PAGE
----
Volkswagen stirs up the automotive industry with emission testing scandal
Volkswagen has today confirmed that the number of vehicles in the UK fitted with the same software behind the diesel emissions scandal, is nearly 1.2 million. This means that the UK is the second most-affected country to have the cheating vehicles re-called, in what is officially the biggest recall of vehicles in history.
Whilst most of the focus has surrounded Volkswagen, other automotive makers such as Audi and Skoda have also confirmed to containing the same software. Audi has said that at least 2.1 million of its diesel-powered cars are affected and they are currently working at full speed to determine a technical solution. Skoda has said 1.2 million of its cars are involved.
In light of this scandal its no surprise then that industry commentators have suggested that other major car-makers may be at fault. Jaguar Land Rover were one of the first to distance themselves from the scandal by making it clear that they do not use any emissions defeat software. The firm reiterated their goal of producing cleaner vehicles and do so by employing 8,000 engineers and technologists across their advanced engineering and design centres in the West Midlands.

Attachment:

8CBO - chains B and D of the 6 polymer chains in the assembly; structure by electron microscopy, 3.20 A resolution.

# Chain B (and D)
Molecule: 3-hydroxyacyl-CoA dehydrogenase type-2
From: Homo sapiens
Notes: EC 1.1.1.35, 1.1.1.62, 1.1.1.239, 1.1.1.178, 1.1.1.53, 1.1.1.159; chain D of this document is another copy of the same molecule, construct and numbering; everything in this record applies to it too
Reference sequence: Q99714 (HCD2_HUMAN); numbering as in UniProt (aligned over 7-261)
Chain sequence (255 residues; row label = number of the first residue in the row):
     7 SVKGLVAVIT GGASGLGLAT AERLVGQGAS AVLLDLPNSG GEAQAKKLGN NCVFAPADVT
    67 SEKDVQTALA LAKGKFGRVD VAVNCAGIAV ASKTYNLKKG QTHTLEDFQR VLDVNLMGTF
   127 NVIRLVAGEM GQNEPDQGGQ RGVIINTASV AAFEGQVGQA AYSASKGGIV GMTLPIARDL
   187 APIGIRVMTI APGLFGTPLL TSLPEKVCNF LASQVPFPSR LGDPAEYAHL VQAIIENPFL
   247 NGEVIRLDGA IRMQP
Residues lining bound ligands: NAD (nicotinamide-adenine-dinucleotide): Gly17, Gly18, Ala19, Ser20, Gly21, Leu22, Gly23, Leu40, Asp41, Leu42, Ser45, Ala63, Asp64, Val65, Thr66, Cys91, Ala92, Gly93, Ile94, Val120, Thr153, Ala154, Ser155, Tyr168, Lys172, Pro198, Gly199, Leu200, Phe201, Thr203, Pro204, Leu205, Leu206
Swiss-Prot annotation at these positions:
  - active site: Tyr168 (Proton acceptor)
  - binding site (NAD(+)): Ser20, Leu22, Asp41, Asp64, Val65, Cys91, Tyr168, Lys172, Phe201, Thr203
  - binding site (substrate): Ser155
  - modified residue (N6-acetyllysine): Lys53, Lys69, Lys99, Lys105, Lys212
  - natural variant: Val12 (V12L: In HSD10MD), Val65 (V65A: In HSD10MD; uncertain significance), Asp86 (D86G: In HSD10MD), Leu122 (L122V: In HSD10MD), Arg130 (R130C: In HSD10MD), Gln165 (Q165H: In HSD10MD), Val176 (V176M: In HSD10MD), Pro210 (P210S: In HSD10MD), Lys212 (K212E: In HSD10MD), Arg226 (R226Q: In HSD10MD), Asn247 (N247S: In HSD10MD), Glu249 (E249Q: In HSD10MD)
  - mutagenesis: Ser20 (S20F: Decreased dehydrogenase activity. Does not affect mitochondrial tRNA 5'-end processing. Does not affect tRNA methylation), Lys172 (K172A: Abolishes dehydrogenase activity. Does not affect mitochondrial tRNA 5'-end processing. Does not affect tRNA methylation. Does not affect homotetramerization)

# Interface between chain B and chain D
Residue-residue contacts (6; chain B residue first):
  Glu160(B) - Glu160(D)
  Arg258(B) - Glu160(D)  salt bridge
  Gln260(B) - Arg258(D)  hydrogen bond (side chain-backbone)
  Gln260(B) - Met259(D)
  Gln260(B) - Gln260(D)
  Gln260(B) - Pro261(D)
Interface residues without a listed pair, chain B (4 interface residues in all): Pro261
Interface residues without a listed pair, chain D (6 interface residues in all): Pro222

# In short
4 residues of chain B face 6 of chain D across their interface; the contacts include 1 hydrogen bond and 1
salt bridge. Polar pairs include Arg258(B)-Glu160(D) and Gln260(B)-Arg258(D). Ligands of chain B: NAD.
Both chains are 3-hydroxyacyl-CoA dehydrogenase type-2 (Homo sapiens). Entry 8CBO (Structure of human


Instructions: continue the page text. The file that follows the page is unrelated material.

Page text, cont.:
A spokesman for JLR said: “Our latest cars are the cleanest ever and customers who buy vehicles from Jaguar Land Rover can be confident that they will be fully compliant with all EU and US emissions regulations; that they will adopt the latest technology to control emissions and they will be helping improve air quality and meeting CO2 and emission targets.”
The total cost of the investigation undertaken by by VW will be £4.6 billion. It is unclear at this stage what the total cost will be world-wide.